I think that that the comment “she seemed scarcely to be a human being” is significant as it illustrates what Le Guin’s views are pertaining on what she believes are the dehumanizing effects of the sexual objectification.
Yet this novel is not simplistic and does highlight other views. Vea’s comments about the society on egalitarian Anarres, as she is talking to Shevek, provides an interesting counterpoint,
"I’ll tell you something, though. If you took one of your ‘sisters’ up there…and gave her a chance to take off her boots, and have an oil bath and a depilation, and put on a pair of pretty sandals, and a belly jewel, and perfume, she’d love it. And you’d love it too! Oh, you would! But you won’t, you poor things with your theories. All brothers and sisters and no fun!”
Based in the text, it seems that Le Guin is depicting the Odonian (Odonians are what the inhabitants of Anarres call themselves. See my first post on this book. ) attitudes concerning gender to be superior to those of our modern Western society. With that, this novel is full of nuanced ideas, and it is illustrated that these are complex issues.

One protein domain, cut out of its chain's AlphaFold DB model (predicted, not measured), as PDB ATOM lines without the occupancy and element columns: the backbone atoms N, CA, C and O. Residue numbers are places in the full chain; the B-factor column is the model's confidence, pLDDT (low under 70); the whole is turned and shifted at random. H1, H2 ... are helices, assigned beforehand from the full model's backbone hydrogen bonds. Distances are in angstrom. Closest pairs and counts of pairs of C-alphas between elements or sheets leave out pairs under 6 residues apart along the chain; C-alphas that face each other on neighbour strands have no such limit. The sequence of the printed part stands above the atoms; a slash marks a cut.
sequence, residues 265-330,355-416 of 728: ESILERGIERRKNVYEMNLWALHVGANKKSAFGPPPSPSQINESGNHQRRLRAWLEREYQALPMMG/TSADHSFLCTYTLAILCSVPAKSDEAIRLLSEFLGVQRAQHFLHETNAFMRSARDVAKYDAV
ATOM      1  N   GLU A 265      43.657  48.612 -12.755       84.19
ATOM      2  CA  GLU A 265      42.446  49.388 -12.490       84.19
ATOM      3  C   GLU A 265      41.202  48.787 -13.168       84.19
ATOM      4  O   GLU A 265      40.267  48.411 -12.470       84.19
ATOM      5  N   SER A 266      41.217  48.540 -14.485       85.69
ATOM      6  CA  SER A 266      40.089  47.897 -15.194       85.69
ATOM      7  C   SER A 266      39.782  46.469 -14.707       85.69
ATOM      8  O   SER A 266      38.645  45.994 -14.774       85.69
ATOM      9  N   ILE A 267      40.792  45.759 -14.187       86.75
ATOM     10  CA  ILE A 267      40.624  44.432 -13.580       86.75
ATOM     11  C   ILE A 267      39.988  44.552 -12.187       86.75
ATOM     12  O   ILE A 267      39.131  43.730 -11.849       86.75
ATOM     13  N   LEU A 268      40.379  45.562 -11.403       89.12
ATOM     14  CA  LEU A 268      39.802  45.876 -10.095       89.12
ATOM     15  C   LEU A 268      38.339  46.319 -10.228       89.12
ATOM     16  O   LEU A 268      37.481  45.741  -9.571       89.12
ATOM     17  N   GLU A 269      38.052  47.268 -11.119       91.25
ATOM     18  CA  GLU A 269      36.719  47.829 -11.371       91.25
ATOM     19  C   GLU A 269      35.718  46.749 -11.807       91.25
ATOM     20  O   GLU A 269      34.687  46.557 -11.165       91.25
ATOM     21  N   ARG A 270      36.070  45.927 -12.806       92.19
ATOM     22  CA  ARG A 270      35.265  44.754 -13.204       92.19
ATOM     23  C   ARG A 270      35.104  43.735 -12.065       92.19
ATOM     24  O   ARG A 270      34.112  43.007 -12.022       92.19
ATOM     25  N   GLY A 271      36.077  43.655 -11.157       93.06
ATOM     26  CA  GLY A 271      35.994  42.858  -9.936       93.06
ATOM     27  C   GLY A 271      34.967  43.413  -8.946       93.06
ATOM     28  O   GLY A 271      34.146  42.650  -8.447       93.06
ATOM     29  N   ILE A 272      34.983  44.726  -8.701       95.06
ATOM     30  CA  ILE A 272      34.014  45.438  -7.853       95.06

Things get interesting when the men of Anarres encounter the women of Urras. The males of Anarres are depicted as completely progressive when it comes to attitudes on gender. This view seems to be universal even with young men.
Yet when boys on Anarres view videos of slave women on Urras, they become very sexually stimulated. Furthermore, when Shevek, an otherwise sympathetic protagonist, begins to interact with Vea, he is intoxicated by her sensuality and losses control. He commits what can only be described as a sexual assault.
So what is Le Guin saying here? I think that it is safe to assume that the society on Anarres, where the vast majority women do not participate in activities to enhance their attractiveness, is meant to be viewed positively. In the world depicted in this book, both men and women seem to function in balanced and healthy ways when it comes to sexuality and gender relations. Yet, exposure to women who do place value and effort upon physical attractiveness leads to some awful behavior on the part of men who are not otherwise sexist or misogynist in any way.